Captive breeding introduced infectious disease to Mallorcan amphibians

September 22, 2008

A potentially deadly fungus that can kill frogs and toads was inadvertently introduced into Mallorca by a captive breeding program that was reintroducing a rare species of toad into the wild, according to a new study published in the September 23rd issue of the journal Current Biology.

The study, by researchers from Imperial College London and international colleagues, reveals that captive Mallorcan midwife toads released into the wild in 1991 were infected with the chytrid fungus Batrachochytrium dendrobatidis (Bd). Measures to screen the health of the toads did not pick up the fungus, because at the time it was not known to science.

The chytrid fungus, which lives in the water and on the skin of host amphibians such as frogs, toads, salamanders and newts, has been known to cause amphibian population extinctions in Europe. Globally, the disease has been found in over 87 countries and has driven rapid amphibian declines in areas including Australia and Central America, pushing some species to extinction. Bd is currently rare in the UK, having only been detected in three locations.

The new study suggests that an endangered species of frog from South Africa, Xenopus gilli, which was housed in the same room as the Mallorcan midwife toads, was responsible for spreading the infection to them.

The captive breeding and reintroduction program for the Mallorcan midwife toad has been highly successful in increasing the numbers of the rare toad on the island. Over half of all the current populations on Mallorca are derived from reintroductions.

Although the chytrid fungus can be deadly, toads appear to be doing well in three out of the four populations in Mallorca infected with the chytrid fungus. This finding suggests that there are unidentified factors that are preventing the extinction of these populations. The situation is being closely monitored by the Mallorcan conservation authorities.

Global efforts to save amphibians from extinction hinge on species being taken into captivity and bred until they can be reintroduced to the wild. The researchers behind the new study say their findings reveal the risks of reintroducing species into the wild even when health screening is carried out, and highlight the need to ensure that species bred in captivity do not become infected with pathogens from other species.

As soon as Bd was discovered in the late 1990s, screening for the disease was incorporated into amphibian conservation plans. Zoos are now moving towards breeding threatened frogs in strictly quarantined, biosecure facilities in an effort to prevent the disease spreading in captivity.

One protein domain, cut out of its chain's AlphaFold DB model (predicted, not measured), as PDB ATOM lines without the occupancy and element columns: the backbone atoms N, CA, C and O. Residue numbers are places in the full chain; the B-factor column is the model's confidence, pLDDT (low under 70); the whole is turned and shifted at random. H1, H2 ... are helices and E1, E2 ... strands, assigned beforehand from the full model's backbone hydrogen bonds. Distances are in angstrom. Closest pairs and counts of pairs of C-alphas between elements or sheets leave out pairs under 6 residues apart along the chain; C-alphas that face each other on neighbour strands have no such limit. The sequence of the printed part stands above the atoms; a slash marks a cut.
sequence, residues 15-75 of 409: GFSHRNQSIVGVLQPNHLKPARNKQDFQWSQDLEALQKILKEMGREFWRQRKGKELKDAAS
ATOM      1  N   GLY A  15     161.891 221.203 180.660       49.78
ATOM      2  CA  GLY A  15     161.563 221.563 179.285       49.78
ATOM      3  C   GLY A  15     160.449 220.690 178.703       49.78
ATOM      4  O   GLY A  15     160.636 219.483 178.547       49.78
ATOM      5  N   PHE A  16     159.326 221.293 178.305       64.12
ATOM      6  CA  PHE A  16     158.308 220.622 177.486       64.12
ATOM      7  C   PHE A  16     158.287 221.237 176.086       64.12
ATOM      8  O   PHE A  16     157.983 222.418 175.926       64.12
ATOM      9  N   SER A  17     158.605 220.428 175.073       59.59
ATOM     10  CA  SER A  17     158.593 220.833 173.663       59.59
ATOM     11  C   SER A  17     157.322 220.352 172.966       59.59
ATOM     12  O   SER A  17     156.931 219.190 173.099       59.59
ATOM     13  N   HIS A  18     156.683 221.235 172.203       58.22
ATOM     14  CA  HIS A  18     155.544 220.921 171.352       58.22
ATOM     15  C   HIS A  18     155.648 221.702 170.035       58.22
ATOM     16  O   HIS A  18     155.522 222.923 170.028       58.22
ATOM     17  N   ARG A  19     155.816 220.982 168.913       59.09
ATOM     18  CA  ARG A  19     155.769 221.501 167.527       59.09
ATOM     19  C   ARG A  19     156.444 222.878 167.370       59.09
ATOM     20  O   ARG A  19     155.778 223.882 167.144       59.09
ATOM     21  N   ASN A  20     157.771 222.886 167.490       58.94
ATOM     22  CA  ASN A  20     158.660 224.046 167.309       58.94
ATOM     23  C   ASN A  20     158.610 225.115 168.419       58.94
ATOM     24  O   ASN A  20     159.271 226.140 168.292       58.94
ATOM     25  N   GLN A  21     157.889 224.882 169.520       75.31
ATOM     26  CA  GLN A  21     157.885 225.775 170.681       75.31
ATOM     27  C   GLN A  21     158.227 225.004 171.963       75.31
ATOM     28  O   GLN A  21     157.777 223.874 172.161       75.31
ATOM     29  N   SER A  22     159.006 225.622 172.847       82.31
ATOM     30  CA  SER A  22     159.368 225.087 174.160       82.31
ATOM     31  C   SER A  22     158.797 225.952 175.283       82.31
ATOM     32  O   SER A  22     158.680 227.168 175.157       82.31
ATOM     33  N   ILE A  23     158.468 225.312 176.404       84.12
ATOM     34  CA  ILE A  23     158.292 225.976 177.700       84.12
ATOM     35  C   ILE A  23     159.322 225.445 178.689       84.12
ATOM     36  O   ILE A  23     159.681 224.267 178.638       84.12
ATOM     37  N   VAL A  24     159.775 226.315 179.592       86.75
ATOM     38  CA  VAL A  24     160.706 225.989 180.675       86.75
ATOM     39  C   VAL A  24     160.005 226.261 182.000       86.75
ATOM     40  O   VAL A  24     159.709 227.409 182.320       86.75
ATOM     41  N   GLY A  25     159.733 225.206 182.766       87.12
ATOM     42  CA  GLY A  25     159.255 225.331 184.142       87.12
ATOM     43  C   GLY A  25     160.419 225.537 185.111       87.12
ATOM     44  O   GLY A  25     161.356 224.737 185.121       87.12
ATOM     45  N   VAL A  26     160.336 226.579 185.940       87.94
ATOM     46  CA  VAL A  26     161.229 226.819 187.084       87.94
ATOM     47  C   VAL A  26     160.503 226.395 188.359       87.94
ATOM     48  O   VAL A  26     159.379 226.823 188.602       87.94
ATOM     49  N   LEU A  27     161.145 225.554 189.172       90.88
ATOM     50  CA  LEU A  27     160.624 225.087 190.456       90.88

The chytrid fungus has also been added to a list of diseases that need to be quarantined compiled by the World Organization for Animal Health. It is hoped that these quarantine measures will help those involved in conservation efforts to stop Bd from spreading further, by controlling the international trade in infected animals.

Dr. Mat Fisher, one of the authors of the study from the Department of Infectious Disease Epidemiology at Imperial College London, said: "Our study has shown that species reintroduction programs can have unpredicted and unintended effects. However in this case we believe that the toads are going to survive the infection. The global conservation community is united in its goal of saving species from the effects of Bd, and we now have international legislation which should prevent this disease being accidentally introduced into the wild."

The researchers reached their conclusions after comparing the specific genotype of Bd from infected wild toads from across Mallorca, and infected toads from mainland Spain, the UK and the rest of the world. They found that the disease in all Mallorcan toads was of the same genotype, and that this was a different genotype from those on mainland Europe and elsewhere.

Bd infects amphibians' skin and is thought to interfere with their ability to absorb water. Over 257 amphibian species are known to be affected by Bd. Some species are very susceptible and die quickly while others, which are more resistant, are carriers of the pathogen.

Source: Cell Press

Explore further: Research could lead to protective probiotics for frogs

Related Stories

Research could lead to protective probiotics for frogs

July 30, 2015

In research that could lead to protective probiotics to fight the "chytrid" fungus that has been decimating amphibian populations worldwide, Jenifer Walke, PhD, a postdoctoral researcher at Virginia Tech University, Blacksburg, ...

New insight into lethal fungus infection in wildlife

May 21, 2015

The introduction of a lethal fungus infection that could threaten the UK's amphibian populations has not been caused by exposure to infected colonies of African clawed frogs, according to new research from the Universities ...

Genetic variation is a necessity

April 28, 2015

The Earth is constantly changing. For new species to be able to adapt and cope with the changes, there must be sufficient genetic diversity, or genetic variation, in the population. But what type of diversity is required ...

Evolution makes invading species spread even faster

April 22, 2015

Today, invasive animals and plants spread all around the globe. Predicting the dynamics of these invasions is of great ecological and socioeconomical interest. Yet studying them is fundamentally challenging because of the ...

Recommended for you

For 2-D boron, it's all about that base

September 2, 2015

Rice University scientists have theoretically determined that the properties of atom-thick sheets of boron depend on where those atoms land.

0 comments

Please sign in to add a comment. Registration is free, and takes less than a minute. Read more

Click here to reset your password.
Sign in to get notified via email when new comments are made.